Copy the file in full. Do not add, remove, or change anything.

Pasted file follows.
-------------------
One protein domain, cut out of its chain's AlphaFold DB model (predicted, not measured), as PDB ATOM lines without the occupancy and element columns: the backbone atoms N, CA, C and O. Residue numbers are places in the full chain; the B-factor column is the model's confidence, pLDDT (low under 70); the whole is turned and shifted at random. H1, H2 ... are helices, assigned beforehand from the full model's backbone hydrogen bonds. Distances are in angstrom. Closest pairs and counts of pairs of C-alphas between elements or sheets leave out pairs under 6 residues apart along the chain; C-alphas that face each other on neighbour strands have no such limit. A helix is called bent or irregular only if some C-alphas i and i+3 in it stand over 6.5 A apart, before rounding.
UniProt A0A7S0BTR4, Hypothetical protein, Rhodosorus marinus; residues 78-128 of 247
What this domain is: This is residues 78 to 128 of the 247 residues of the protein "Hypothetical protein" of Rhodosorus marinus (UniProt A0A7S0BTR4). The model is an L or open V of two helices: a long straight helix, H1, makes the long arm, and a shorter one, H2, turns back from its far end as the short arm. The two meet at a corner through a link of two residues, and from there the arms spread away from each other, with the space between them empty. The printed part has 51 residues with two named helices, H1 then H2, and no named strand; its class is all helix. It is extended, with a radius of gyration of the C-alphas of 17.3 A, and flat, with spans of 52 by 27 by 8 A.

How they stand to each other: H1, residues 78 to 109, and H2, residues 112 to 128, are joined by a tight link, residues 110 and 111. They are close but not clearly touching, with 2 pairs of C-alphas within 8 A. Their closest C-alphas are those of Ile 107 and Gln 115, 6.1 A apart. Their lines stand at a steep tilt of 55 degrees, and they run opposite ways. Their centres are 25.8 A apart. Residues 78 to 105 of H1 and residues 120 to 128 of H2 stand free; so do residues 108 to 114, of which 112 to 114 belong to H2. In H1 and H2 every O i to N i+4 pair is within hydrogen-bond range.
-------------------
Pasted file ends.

One protein domain, cut out of its chain's AlphaFold DB model (predicted, not measured), as PDB ATOM lines without the occupancy and element columns: the backbone atoms N, CA, C and O. Residue numbers are places in the full chain; the B-factor column is the model's confidence, pLDDT (low under 70); the whole is turned and shifted at random. H1, H2 ... are helices, assigned beforehand from the full model's backbone hydrogen bonds. Distances are in angstrom. Closest pairs and counts of pairs of C-alphas between elements or sheets leave out pairs under 6 residues apart along the chain; C-alphas that face each other on neighbour strands have no such limit. A helix is called bent or irregular only if some C-alphas i and i+3 in it stand over 6.5 A apart, before rounding.
UniProt A0A7S0BTR4, Hypothetical protein, Rhodosorus marinus; residues 78-128 of 247
What this domain is: This is residues 78 to 128 of the 247 residues of the protein "Hypothetical protein" of Rhodosorus marinus (UniProt A0A7S0BTR4). The model is an L or open V of two helices: a long straight helix, H1, makes the long arm, and a shorter one, H2, turns back from its far end as the short arm. The two meet at a corner through a link of two residues, and from there the arms spread away from each other, with the space between them empty. The printed part has 51 residues with two named helices, H1 then H2, and no named strand; its class is all helix. It is extended, with a radius of gyration of the C-alphas of 17.3 A, and flat, with spans of 52 by 27 by 8 A.

How they stand to each other: H1, residues 78 to 109, and H2, residues 112 to 128, are joined by a tight link, residues 110 and 111. They are close but not clearly touching, with 2 pairs of C-alphas within 8 A. Their closest C-alphas are those of Ile 107 and Gln 115, 6.1 A apart. Their lines stand at a steep tilt of 55 degrees, and they run opposite ways. Their centres are 25.8 A apart. Residues 78 to 105 of H1 and residues 120 to 128 of H2 stand free; so do residues 108 to 114, of which 112 to 114 belong to H2. In H1 and H2 every O i to N i+4 pair is within hydrogen-bond range.